[JURIST] High litigation costs are impeding the advancement of justice in the United States, and significant changes should be made to federal discovery rules, according to a report [text, PDF; ACTL press release, PDF] issued Wednesday by a special task force composed of members of the American College of Trial Lawyers (ACTL) [advocacy website] and the University of Denver's Institute for the Advancement of the American Legal System (IAALS) [academic website]. Responding to what it described as a popular perception that the US civil justice system is "broken" [AP report] and in need of repair, the Task Force Committee on Discovery Project said it intends the 29 principles proposed in its report to act as a guide and provide an eventual underpinning for an anticipated "transformation of civil procedure in federal and state systems throughout the United States." Among the topics covered by the principles are: the "one-size-fits-all" approach to lawsuits contained in the current Federal Rules of Civil Procedure [text]; a move from notice-based pleadings to fact-based pleadings; details and mechanics of pre-trial discovery, including electronic discovery; the role of expert witnesses; and dispositive pre-trial motions.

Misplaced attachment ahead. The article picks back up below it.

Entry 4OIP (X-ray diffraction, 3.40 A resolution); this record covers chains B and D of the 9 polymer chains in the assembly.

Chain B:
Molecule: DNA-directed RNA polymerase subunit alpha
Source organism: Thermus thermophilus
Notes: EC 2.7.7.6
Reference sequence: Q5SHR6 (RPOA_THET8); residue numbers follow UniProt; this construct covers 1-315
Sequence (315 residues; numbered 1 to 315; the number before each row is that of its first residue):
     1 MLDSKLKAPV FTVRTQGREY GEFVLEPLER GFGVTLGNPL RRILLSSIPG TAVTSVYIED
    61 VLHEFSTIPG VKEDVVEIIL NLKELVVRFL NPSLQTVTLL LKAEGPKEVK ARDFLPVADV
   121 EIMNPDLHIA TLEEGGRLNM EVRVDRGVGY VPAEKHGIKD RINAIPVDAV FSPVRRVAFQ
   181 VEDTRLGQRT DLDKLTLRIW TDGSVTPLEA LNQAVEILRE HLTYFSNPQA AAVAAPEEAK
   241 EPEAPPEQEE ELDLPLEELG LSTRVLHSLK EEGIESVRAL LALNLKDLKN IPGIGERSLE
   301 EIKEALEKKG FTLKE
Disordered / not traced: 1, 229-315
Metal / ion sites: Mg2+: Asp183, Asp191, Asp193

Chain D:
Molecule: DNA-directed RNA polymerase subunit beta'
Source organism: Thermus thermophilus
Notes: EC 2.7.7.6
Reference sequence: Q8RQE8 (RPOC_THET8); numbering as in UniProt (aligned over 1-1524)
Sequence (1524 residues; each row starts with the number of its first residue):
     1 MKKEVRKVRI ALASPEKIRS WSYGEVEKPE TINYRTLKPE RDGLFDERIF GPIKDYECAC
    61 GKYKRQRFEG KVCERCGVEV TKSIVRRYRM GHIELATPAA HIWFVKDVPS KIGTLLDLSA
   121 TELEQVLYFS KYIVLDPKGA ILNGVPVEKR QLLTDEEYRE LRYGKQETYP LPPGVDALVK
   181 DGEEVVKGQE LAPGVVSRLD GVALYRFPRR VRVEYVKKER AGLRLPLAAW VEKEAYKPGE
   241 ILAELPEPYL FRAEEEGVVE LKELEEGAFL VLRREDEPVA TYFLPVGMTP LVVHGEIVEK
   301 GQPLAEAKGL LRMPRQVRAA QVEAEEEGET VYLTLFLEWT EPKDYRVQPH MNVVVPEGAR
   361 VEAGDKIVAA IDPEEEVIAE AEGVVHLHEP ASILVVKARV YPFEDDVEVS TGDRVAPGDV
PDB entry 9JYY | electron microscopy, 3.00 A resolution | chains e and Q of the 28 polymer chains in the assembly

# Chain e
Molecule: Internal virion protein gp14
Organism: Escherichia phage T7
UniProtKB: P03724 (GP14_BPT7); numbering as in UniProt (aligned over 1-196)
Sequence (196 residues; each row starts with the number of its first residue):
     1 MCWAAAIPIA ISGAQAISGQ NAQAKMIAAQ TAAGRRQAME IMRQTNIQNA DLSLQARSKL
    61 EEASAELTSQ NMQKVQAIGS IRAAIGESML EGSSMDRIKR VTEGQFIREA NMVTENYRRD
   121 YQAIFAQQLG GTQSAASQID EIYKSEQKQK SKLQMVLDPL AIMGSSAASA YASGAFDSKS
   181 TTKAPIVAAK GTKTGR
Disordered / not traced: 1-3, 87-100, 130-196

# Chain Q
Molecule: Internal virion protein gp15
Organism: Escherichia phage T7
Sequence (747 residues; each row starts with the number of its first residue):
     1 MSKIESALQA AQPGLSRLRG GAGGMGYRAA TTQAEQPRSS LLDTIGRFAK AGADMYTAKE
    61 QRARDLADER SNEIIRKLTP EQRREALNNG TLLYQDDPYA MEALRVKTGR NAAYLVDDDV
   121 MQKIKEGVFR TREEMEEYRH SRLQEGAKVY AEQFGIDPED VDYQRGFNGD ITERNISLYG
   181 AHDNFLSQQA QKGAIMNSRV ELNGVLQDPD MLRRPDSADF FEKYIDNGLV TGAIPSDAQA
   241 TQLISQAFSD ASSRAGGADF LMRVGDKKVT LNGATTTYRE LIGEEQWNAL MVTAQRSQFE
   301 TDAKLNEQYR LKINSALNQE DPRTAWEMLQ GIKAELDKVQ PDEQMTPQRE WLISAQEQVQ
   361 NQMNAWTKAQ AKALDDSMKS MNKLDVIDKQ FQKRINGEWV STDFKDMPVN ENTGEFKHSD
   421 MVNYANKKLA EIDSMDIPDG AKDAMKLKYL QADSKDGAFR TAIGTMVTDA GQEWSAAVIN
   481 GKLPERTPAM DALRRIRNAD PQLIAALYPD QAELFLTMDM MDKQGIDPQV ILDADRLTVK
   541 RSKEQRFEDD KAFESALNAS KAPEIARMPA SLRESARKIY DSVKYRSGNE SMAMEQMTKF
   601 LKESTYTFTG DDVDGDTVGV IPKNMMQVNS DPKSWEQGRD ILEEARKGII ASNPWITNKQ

The committee was formed to examine federal and state rules of civil procedure pertaining to discovery in order to determine [committee membership page] if the current rules could be adjusted to provide a "fair and less expensive approach to information exchange in litigation[.]" The group is composed of a number of prominent litigation attorneys from across the country, and has characterized the current discovery rules as outdated and not flexible enough to adapt to the rapid technological advances in litigation and trial practice.